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The Risk of Exposure to the West Nile Virus Is Increasing Due To the Culex Tarsalis Mosquitoes

Summer is a beloved season by many, but with this great season also comes many unwanted things, like insects. In Manitoba, mosquitoes are one of the things that can lead to this warm summer being the most annoying of the four seasons. In Manitoba alone, there are more than thirty-five species of mosquitoes. 

Since mosquitoes carry many diseases, viruses, and infections, the mosquito problem has created many struggles for Manitobans. In Manitoba, mosquitoes have spread diseases such as Dengue fever, West Nile virus, Chikungunya virus, Yellow Fever and the Zika virus. Moreover, Manitoba is experiencing a big challenge this summer, that of the beginning of positively tested mosquito pools. The first mosquito pool, the Culex tarsalis mosquitoes, has tested positive for the West Nile virus (WNV).

“The risk of exposure to WNV is currently low but likely to increase in the coming weeks, as the highest risk period is historically in July and August. Manitobans are reminded that it takes just a single bite from an infected mosquito to contract WNV,” warned Manitoba Health. 

The Manitoba government is suggesting various things to lessen the exposure to infected mosquitoes, such as reducing outdoor time, using efficient mosquito repellent, wearing light-coloured and sleeved clothing, and emptying water-collecting yard items.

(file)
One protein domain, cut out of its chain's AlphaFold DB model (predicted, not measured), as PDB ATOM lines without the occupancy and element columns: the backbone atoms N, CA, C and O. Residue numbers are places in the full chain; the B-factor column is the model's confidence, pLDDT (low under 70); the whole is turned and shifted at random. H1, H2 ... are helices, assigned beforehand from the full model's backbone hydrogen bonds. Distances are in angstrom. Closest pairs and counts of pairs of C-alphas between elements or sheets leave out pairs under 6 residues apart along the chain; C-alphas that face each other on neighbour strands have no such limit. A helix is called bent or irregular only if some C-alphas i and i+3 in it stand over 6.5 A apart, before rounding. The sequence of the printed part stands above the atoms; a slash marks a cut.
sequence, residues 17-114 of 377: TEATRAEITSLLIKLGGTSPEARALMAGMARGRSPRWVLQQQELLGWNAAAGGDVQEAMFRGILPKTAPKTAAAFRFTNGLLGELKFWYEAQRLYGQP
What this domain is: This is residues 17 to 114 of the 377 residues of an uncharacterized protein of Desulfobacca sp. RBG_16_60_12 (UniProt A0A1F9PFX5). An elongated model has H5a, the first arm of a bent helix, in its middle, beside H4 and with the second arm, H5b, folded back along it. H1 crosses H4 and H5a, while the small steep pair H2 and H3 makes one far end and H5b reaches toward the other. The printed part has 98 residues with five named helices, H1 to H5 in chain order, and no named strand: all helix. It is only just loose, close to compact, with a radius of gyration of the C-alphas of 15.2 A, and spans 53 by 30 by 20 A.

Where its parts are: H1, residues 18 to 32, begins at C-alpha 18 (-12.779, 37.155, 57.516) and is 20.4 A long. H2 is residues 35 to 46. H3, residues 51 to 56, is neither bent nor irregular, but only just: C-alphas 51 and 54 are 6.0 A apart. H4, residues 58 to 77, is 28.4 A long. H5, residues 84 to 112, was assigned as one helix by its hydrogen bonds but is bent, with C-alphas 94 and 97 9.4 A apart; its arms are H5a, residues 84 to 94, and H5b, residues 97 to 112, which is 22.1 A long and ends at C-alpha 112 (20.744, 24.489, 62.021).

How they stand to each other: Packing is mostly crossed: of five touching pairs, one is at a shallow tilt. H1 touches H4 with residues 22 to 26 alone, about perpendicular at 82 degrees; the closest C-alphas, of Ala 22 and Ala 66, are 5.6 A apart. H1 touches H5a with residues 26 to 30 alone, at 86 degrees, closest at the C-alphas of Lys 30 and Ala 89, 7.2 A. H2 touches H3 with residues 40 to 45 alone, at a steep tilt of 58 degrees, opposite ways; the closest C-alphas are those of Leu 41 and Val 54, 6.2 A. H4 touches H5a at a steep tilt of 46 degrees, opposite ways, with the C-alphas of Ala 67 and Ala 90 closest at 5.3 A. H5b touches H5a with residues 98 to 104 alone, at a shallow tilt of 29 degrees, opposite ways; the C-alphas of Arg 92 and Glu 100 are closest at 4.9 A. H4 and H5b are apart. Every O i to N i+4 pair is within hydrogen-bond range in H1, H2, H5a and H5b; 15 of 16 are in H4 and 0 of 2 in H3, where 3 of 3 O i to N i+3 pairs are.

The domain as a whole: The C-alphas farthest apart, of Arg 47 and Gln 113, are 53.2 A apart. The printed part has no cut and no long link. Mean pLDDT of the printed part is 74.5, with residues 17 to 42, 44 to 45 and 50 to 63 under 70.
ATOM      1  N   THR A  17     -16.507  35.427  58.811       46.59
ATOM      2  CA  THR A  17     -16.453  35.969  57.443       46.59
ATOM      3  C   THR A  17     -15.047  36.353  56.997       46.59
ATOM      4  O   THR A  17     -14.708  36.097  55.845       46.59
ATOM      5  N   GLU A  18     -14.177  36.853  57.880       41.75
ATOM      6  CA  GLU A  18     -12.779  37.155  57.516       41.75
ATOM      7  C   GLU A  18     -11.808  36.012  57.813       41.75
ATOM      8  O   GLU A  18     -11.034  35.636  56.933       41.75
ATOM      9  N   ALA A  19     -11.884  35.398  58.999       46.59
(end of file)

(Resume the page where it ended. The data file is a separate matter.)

“This is happening again; it happens most if not all summers. I feel kind of restricted, but that’s okay because it’s already too hot to spend so much time outside,” said Ahmad Jamil, a civilian, after being asked about his feelings regarding the news. 

To continue enjoying summer, Manitobans must take good care of themselves and try to follow the things suggested by The Manitoba Government. Although many people don’t show dangerous symptoms, some can have severe symptoms that might put their lives in danger, the province of Manitoba says. 


– Halla Alhamed, U Multicultural

Disclaimer: The views and opinions expressed in this article are those of the authors and do not necessarily reflect the official policy or position of U Multicultural.

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